NIOS Economics (318) Notes/Answer| Chapter-33| Direction and composition of India’s Foreign trade

NIOS Economics (318) Notes/Answer| Chapter-33| Direction and composition of India’s Foreign trade. Important questions for NIOS Economics (318) Questions Answers brings you latest queries and solutions with accordance to the most recent pointers SOS . Students will clear all their doubts with regard to every chapter by active these necessary chapter queries and elaborate explanations that area unit provided by our specialists so as to assist you higher. These queries can facilitate students prepare well for the exams thanks to time constraint . NIOS Economics (318) Notes/Answer| Chapter-33| Direction and composition of India’s Foreign trade

HS 2nd years Solutions (English Medium)

NIOS Economics (318) Notes/Answer| Chapter-33| Direction and composition of India’s Foreign trade

Intext Question 

1. State whether the following statements are true or false: 

(a) Foreign trade includes both exports and imports. 

Ans. True 

(b) Buying goods from other countries is called export. 

Ans. False 

(c) No problems arise in foreign trade on account of difference in currencies 

Ans. False

 2. Fill in the blanks 

(a) Imports meet the difference between ___________ and domestic supply. 

Ans. domestic demand 

(b) Imports can be helpful in___________ the quality of domestic production 

Ans. improving 

(c) Exports increase___________and ___________

Ans. income, employment 

(d) Export is an important source of earning ___________

Ans. foreign exchange

 (d) Both___________ and ___________sectors engaged in foreign trade in India

Ans. public, private 350

3. Fill in the blanks:

 (a) The share of petroleum product s in total imports in 1995-96 was  ___________

Ans. 20% 

(b) The share of capital goods in total imports in the year 1995-96 was ___________

Ans. 28%

(c) On the eve of independence India mainly exported ___________.products. 

Ans. Agriculture

(d) The most important item of manufactured goods in India is___________

Ans. gems and jewellery 

(e) The share of exports of manufactured goods in total exports in 1995-96 was ___________

Ans. 75%

 4. Fill in the blanks:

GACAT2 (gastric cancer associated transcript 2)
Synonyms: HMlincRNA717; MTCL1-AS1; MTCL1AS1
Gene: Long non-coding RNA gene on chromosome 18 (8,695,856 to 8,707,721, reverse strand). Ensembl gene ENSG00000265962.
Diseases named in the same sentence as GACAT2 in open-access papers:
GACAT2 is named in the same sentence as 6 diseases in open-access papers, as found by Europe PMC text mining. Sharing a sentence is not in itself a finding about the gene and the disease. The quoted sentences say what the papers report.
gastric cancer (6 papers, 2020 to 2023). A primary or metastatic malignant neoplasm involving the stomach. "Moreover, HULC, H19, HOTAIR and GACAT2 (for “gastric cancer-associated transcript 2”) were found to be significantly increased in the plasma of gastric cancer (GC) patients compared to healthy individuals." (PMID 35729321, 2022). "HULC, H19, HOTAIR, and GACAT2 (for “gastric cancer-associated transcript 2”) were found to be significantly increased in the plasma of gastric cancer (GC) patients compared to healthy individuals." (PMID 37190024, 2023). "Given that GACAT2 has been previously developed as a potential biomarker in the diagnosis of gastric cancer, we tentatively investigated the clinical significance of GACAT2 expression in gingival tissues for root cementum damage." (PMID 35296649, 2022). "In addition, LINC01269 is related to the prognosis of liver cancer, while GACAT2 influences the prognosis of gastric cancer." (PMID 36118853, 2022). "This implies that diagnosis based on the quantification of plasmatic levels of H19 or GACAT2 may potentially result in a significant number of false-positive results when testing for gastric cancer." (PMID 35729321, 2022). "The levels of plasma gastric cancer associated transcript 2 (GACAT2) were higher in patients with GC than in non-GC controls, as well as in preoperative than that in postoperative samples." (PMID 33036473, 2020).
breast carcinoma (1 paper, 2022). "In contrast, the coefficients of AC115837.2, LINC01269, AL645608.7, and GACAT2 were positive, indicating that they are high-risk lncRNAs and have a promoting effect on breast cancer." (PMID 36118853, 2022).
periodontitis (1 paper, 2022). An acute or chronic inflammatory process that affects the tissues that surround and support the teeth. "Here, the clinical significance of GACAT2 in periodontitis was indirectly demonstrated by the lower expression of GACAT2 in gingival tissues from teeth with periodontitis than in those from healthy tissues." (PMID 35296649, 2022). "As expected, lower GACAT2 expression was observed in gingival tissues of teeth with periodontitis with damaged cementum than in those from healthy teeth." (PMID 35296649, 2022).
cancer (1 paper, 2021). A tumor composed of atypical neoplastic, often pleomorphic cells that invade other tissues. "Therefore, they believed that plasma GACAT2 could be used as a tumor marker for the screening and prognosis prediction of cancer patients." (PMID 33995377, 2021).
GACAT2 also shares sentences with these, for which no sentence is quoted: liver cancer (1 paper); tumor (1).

(a) Much of India’s trade before Independence was with___________

 Ans. Britain

 (b) We used to export nearly___________percent of our total exports to less developed countries. 

Ans. 26% 

(c) The share of India in world exports in the year 1994 was ___________ percent. 

Ans. 0.6% 

(d) The share of India in world trade in the year 1994 was___________ percent. 

Ans. 0.61% 

Terminal Exercise 

1. Explain the meaning of foreign trade. 

Ans. Foreign trade refers to trade with foreign countries. It means buying and selling of goods by one country with other countries. Foreign trade or international trade means the trade which is spread beyond the boundaries of a country. It involves exchange of goods and services between the citizens of two or more countries. It consists of imports and exports. The inflow of goods in a country is called import trade whereas outflow of goods from a country is called export trade. Foreign trade basically takes place for mutual satisfaction of wants and utilities of resources.

 2. Why is foreign trade important for a country like India?

 Ans. Foreign trade has got an important place in the economic development of a country. There is no country in the world today which produces all the commodities it needs. Every country, therefore, tries to produce those commodities in which it has comparative advantage. It exchanges part of those commodities with the commodities produced by other countries relatively more efficiently. 

Foreign trade in India includes all imports and exports to and from India.. The importance of these imports and exports for a country like India are as follows 

(a) Importance of Imports 

Imports are of great importance for country like India in the following ways: 

(i) Help in development of the economy 

Capital goods like machinery and equipment for industrial development. Industrial development also depends upon infrastructural facilities like power, transport etc. 

Agriculture also requires machines like tractors, harvesters etc. for faster growth. Fertiliser, pesticides etc. play a key role in agriculture development. A developing country like India does not have sufficient resources or knowhow to produce such goods or even if it is producing these goods, the production may not be sufficient. This deficiency can be made by importing these goods. Thus imports can increase the productive capacity of a country.

 (ii) To meet shortage 

Imports can fill the gap between domestic demand and domestic supply of essential goods like food, cooking oil etc. for example, in early tears after Independence there was food shortage in our country. So large quantities of foodgrains like wheat and rice were imported. Even now our country does not produce vegetable oils enough to meet our requirements. Hence their import continues. 

(iii) Import for better living standards 

The developing countries may not be producing luxury and semi-luxury items such as television, motorcars etc. The rising income level in developing countries create demand for such goods. A country can get these goods from other countries

 (iv) Improving quality of production